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this paper is a recent article on modelbased geostatistics by Diggle, Tawn and Moyeed (1998) where pure kriging (i.e. no covariates) is the focus. Our paper inherits some of its aspects: modelbased and with mixed model connections. In particular the comment by Bowman (1998) in the ensuing discussion suggested that additive modelling would be a worthwhile extension. This paper essentially follows this suggestion. However, this paper is not the first to combine the notions of geostatistics and additive modelling. References known to us are Kelsall and Diggle (1998), Durban Reguera (1998) and Durban, Hackett, Currie and Newton (2000). Nevertheless, we believe that our approach has a number of attractive features (see (1)(4) above), not all shared by these references. Section 2 describes the motivating application and data in detail. Section 3 shows how one can express additive models as a mixed model, while Section 4 does the same for kriging and merges the two into the geoadditive model. Issues concerning the amount of smoothing are discussed in Section 5 and inferential aspects are treated in Section 6. Our analysis of the Upper Cape Cod reproductive data is presented in Section 7. Section 8 discusses extension to the generalised context.We close the paper with some disussion in Section 9. 2 Description of the application and data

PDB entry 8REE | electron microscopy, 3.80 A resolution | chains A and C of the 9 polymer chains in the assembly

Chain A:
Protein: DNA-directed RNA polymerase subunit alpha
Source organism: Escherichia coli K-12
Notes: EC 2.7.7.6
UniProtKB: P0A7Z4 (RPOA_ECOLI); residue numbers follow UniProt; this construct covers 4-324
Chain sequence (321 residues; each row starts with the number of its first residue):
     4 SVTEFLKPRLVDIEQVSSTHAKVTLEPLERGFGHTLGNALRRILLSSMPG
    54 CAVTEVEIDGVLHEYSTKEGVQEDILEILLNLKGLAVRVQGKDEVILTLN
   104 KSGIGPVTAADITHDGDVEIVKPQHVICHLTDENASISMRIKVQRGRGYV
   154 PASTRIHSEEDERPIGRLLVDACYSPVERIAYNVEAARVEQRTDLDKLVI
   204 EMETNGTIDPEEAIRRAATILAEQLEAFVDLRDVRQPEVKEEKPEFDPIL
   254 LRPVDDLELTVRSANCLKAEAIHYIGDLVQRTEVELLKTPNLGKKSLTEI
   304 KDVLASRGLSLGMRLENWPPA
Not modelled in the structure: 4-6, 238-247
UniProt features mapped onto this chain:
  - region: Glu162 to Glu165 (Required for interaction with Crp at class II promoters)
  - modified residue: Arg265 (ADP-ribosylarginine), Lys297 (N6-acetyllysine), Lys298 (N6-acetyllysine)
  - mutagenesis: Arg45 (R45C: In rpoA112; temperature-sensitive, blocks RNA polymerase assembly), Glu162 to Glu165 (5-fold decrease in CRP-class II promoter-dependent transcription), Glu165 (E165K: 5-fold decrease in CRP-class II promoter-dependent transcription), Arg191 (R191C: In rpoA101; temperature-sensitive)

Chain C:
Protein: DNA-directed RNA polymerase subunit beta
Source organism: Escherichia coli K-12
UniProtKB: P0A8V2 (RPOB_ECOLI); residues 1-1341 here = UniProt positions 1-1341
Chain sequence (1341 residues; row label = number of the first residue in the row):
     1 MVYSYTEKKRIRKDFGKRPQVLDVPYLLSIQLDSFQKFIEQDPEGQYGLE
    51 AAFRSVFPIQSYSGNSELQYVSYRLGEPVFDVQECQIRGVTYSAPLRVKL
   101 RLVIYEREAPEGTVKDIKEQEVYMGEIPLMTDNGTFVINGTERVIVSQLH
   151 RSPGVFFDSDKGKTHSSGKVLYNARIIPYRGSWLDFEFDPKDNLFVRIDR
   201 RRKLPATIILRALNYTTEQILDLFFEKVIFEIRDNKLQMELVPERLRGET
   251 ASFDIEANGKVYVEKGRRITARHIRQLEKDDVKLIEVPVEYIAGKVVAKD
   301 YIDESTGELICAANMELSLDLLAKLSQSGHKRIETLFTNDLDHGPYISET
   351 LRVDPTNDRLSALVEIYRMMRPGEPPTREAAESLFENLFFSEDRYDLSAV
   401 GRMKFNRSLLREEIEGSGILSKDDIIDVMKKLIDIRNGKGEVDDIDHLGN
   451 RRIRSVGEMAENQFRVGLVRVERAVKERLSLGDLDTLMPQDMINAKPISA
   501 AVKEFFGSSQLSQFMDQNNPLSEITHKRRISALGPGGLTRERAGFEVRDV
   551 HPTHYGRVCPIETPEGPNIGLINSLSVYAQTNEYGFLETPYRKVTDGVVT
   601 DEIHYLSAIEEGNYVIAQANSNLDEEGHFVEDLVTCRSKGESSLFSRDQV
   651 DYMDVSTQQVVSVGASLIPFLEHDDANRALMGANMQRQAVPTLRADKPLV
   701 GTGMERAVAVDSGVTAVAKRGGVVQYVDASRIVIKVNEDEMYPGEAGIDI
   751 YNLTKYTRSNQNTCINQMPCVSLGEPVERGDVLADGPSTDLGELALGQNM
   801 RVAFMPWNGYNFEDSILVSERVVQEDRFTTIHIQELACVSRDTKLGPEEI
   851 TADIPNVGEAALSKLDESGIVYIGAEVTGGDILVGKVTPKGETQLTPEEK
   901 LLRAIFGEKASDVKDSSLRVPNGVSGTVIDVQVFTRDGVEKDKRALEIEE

A survey of Monte Carlo algorithms for maximizing the likelihood of a twostage hierarchical model
, 2001
"... Likelihood inference with hierarchical models is often complicated by the fact that the likelihood function involves intractable integrals. Numerical integration (e.g. quadrature) is an option if the dimension of the integral is low but quickly becomes unreliable as the dimension grows. An alternati ..."
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Cited by 10 (4 self)
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Likelihood inference with hierarchical models is often complicated by the fact that the likelihood function involves intractable integrals. Numerical integration (e.g. quadrature) is an option if the dimension of the integral is low but quickly becomes unreliable as the dimension grows. An alternative approach is to approximate the intractable integrals using Monte Carlo averages. Several dierent algorithms based on this idea have been proposed. In this paper we discuss the relative merits of simulated maximum likelihood, Monte Carlo EM, Monte Carlo NewtonRaphson and stochastic approximation. Key words and phrases : Eciency, Monte Carlo EM, Monte Carlo NewtonRaphson, Rate of convergence, Simulated maximum likelihood, Stochastic approximation All three authors partially supported by NSF Grant DMS0072827. 1 1